Austin’s 26,700 total permits in 2017 translates to 1,262 per 100,000 population, which was the highest rate of per capita activity among the 50 largest U.S. metros. Austin’s 16,809 permits issued in the first 6 months of this year amounts to 794 permits per 100,000 population and that is also the highest rate among large metros.
This relatively robust level of activity would seem to signal that the region might be making a dent in the supply conditions that place upward pressure on regional home prices and rents. However, tightness, particularly of the sales market, remains a widely cited issue in Austin. The supply of homes for sale in the metro has only inched over three months a handful of times since 2012 (a balanced market offers over six-months supply according to the Real Estate Center at Texas A&M).
Given Austin’s rapid population growth, permits issued relative to net population growth may be something else to consider. A couple of representations below show of how Austin compares to the top 10 most active metros in 2018, as well as to Texas other metros, on permit activity per 1,000 new residents.
Note that while this article is focused on permit activity, and permits relative to population and population growth, an in depth analysis of supply and demand conditions in the Austin metropolitan area’s housing market was recently published by the U.S. Department of Housing and Urban Development (HUD). HUD produces Comprehensive Housing Market Analyses for major metros every couple of years and the newest report on Austin presents data as of April 2018 and includes demand forecasts through April 2021. According to the report, if the current pace of production of rental units (13,900 under construction) is maintained, Austin appears to be on course to meet projected demand (29,950 units through April 2021), however total demand for sales units is projected to total 51,700. The 4,550 units under construction as of April 1 will only meet part of the first year’s demand.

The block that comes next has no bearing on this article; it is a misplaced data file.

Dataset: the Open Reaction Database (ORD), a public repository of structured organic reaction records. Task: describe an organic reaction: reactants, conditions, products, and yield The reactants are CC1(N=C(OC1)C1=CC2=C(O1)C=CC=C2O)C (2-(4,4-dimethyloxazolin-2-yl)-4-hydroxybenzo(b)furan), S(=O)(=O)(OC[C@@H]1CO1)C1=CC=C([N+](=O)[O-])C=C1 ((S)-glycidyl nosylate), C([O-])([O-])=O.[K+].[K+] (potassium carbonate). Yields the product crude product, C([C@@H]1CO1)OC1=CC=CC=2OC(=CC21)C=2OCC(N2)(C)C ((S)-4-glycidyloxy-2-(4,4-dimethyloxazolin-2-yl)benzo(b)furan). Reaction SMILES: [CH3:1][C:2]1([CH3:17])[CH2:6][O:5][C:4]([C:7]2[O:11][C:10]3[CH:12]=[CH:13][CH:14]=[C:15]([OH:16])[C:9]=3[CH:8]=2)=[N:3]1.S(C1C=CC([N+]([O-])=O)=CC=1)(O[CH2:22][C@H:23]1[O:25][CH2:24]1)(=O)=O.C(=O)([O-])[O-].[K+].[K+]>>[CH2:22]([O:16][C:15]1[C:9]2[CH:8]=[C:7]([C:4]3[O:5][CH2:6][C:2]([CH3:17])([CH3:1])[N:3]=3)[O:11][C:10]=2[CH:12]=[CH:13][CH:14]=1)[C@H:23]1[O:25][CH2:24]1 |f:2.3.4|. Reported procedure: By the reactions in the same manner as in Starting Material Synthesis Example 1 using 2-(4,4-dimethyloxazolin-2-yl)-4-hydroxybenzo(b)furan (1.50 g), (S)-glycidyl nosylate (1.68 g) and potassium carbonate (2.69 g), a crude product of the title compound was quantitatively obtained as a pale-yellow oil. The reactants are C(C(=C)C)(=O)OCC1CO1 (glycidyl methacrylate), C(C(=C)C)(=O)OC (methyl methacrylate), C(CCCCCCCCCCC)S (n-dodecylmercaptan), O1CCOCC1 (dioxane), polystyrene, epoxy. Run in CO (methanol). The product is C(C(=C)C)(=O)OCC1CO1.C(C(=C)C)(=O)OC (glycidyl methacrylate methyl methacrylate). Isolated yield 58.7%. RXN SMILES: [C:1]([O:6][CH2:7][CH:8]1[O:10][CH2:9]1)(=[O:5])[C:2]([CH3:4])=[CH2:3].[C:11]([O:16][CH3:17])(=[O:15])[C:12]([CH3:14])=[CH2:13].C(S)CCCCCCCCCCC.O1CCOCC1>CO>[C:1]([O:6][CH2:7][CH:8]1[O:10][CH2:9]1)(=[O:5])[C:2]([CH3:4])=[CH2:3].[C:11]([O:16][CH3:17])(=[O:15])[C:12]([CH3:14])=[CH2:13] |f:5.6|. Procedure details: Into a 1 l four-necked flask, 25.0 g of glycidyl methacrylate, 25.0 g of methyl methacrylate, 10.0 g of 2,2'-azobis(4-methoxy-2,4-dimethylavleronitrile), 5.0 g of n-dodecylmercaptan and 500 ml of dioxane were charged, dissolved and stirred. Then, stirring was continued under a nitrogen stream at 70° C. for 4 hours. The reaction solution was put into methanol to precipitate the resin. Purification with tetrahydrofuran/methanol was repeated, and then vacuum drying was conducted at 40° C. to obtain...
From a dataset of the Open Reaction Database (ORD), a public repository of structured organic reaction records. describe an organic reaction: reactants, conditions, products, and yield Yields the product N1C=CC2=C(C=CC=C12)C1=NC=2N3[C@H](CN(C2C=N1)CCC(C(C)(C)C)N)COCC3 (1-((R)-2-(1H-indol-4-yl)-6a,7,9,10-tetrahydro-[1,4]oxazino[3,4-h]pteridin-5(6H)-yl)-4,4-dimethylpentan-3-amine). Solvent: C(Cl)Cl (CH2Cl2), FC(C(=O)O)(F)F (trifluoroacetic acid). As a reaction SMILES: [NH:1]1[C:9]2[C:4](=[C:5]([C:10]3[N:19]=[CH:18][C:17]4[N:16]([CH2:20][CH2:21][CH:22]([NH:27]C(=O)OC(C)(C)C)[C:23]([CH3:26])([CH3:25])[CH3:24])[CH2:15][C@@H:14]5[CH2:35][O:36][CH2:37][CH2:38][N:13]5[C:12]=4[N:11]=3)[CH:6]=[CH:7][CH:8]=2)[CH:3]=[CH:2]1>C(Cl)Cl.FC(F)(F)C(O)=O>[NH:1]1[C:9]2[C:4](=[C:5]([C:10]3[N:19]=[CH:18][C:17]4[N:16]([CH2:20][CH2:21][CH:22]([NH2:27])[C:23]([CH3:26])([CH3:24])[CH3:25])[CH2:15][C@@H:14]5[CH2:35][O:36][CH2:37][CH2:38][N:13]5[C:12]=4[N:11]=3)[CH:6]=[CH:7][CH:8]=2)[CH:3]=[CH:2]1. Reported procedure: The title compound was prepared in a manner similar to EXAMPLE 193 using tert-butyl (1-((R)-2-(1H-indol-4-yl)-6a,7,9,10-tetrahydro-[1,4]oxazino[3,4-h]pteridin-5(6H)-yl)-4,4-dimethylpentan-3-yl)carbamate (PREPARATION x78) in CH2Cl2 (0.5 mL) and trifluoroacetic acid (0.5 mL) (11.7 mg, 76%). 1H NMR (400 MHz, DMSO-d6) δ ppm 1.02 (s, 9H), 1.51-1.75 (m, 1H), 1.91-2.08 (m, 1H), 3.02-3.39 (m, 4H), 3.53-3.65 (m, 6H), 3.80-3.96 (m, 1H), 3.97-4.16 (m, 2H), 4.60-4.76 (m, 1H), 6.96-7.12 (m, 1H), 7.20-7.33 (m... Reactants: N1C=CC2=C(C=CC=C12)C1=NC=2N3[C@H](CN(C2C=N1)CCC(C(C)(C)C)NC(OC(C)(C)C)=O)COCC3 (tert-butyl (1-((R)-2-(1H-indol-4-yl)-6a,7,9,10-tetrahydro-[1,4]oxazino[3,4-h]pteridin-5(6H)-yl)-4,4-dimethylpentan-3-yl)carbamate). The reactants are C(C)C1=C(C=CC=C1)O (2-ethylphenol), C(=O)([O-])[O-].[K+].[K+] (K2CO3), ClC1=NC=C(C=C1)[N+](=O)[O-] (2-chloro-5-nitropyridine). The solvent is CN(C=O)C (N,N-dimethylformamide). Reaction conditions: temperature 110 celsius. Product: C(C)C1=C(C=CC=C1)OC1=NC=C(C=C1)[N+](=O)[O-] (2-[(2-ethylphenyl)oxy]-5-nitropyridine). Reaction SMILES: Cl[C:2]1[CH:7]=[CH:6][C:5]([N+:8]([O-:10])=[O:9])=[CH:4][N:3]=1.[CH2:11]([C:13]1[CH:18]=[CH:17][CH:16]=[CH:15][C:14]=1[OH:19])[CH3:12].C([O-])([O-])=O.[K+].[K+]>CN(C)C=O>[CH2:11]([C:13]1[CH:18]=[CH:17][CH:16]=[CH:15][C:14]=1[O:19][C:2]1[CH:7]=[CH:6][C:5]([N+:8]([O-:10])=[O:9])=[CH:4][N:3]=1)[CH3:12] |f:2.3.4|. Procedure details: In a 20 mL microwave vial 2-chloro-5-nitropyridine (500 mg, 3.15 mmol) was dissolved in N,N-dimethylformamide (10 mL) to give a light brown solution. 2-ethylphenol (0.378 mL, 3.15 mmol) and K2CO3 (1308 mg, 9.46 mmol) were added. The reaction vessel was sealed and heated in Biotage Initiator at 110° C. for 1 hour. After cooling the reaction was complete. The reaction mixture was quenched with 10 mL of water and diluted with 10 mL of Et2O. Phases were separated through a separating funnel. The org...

For the top 10 major metros based on 2018 per capita permit activity, the following bar graph represents annual average housing units permitted per 1,000 net new residents over the last five years. Among 2018’s high performing metros, Austin’s permit production rate per net new resident over 2013-2017 is, more or less, middle of the pack.
The line graph below represents the trend in this rate since 2001 for Texas major metros. While Austin has averaged 400 housing units permitted per 1,000 net new residents over the last five years, the other major Texas metros range lower—from 206 (San Antonio) to 373 (Dallas-Ft. Worth).
The following graph and tables show the distribution of housing units permitted in the Austin MSA by county, single-family permit activity by city, and the largest places in the metro for new multifamily activity.
Places shown in the table above represent the communities with the largest numbers of single-family permits for 2016-2018, plus additional places with more than 9,000 residents in 2017.
- U.S. Census Bureau, Building Permits Survey.
- Real Estate Center at Texas A&M, Building Permits.
- U.S. Department of Housing & Urban Development, Comprehensive Housing Market Analysis: Austin-Round Rock, Texas, 2018.
The Chamber’s Economic Indicators page provides up-to-date historical spreadsheet versions of Austin, Texas and U.S. housing permtis data as published by the U.S. Census Bureau and the Real Estate Center at Texas A&M.
Vice President of Research, Beverly Kerr, joined the Chamber’s Economic Development Department in 2004, following 10 years in a similar role with the Kansas City Area Development Council. Beverly earned an M.A. in economics at the University of Missouri-Kansas City.